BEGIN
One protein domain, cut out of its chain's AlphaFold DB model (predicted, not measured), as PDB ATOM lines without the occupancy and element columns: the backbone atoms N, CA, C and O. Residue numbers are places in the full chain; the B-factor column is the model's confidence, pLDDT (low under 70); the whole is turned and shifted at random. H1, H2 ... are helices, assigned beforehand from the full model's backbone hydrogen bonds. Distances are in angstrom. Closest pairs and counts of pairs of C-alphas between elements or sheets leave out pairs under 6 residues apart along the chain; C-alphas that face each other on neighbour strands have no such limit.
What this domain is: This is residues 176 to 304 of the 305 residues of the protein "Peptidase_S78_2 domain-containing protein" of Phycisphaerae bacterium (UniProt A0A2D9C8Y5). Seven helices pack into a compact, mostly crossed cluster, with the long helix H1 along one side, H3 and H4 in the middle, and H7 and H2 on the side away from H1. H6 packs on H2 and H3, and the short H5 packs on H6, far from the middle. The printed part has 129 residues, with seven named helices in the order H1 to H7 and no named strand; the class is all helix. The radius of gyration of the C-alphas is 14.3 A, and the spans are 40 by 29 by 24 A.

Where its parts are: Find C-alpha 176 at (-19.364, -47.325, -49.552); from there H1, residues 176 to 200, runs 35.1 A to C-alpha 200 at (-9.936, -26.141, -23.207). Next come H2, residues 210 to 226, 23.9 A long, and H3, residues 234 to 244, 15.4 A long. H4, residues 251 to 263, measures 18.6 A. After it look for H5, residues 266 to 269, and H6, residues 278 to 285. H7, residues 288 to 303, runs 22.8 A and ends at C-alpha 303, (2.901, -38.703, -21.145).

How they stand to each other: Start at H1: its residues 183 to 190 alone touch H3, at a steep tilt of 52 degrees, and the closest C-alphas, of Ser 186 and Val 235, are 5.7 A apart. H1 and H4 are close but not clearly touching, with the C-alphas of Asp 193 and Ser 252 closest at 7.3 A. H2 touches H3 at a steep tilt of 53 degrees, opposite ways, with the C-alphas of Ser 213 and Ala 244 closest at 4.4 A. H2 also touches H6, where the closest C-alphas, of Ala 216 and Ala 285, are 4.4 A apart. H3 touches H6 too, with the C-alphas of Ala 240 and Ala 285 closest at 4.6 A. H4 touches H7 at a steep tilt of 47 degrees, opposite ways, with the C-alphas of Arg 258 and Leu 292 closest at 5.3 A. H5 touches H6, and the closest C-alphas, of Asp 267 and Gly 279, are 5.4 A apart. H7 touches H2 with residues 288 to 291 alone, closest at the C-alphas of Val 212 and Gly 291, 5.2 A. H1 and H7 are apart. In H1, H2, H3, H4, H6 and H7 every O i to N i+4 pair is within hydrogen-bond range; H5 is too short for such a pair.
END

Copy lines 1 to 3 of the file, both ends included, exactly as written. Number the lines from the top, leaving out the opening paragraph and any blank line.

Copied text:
What this domain is: This is residues 176 to 304 of the 305 residues of the protein "Peptidase_S78_2 domain-containing protein" of Phycisphaerae bacterium (UniProt A0A2D9C8Y5). Seven helices pack into a compact, mostly crossed cluster, with the long helix H1 along one side, H3 and H4 in the middle, and H7 and H2 on the side away from H1. H6 packs on H2 and H3, and the short H5 packs on H6, far from the middle. The printed part has 129 residues, with seven named helices in the order H1 to H7 and no named strand; the class is all helix. The radius of gyration of the C-alphas is 14.3 A, and the spans are 40 by 29 by 24 A.

Where its parts are: Find C-alpha 176 at (-19.364, -47.325, -49.552); from there H1, residues 176 to 200, runs 35.1 A to C-alpha 200 at (-9.936, -26.141, -23.207). Next come H2, residues 210 to 226, 23.9 A long, and H3, residues 234 to 244, 15.4 A long. H4, residues 251 to 263, measures 18.6 A. After it look for H5, residues 266 to 269, and H6, residues 278 to 285. H7, residues 288 to 303, runs 22.8 A and ends at C-alpha 303, (2.901, -38.703, -21.145).

How they stand to each other: Start at H1: its residues 183 to 190 alone touch H3, at a steep tilt of 52 degrees, and the closest C-alphas, of Ser 186 and Val 235, are 5.7 A apart. H1 and H4 are close but not clearly touching, with the C-alphas of Asp 193 and Ser 252 closest at 7.3 A. H2 touches H3 at a steep tilt of 53 degrees, opposite ways, with the C-alphas of Ser 213 and Ala 244 closest at 4.4 A. H2 also touches H6, where the closest C-alphas, of Ala 216 and Ala 285, are 4.4 A apart. H3 touches H6 too, with the C-alphas of Ala 240 and Ala 285 closest at 4.6 A. H4 touches H7 at a steep tilt of 47 degrees, opposite ways, with the C-alphas of Arg 258 and Leu 292 closest at 5.3 A. H5 touches H6, and the closest C-alphas, of Asp 267 and Gly 279, are 5.4 A apart. H7 touches H2 with residues 288 to 291 alone, closest at the C-alphas of Val 212 and Gly 291, 5.2 A. H1 and H7 are apart. In H1, H2, H3, H4, H6 and H7 every O i to N i+4 pair is within hydrogen-bond range; H5 is too short for such a pair.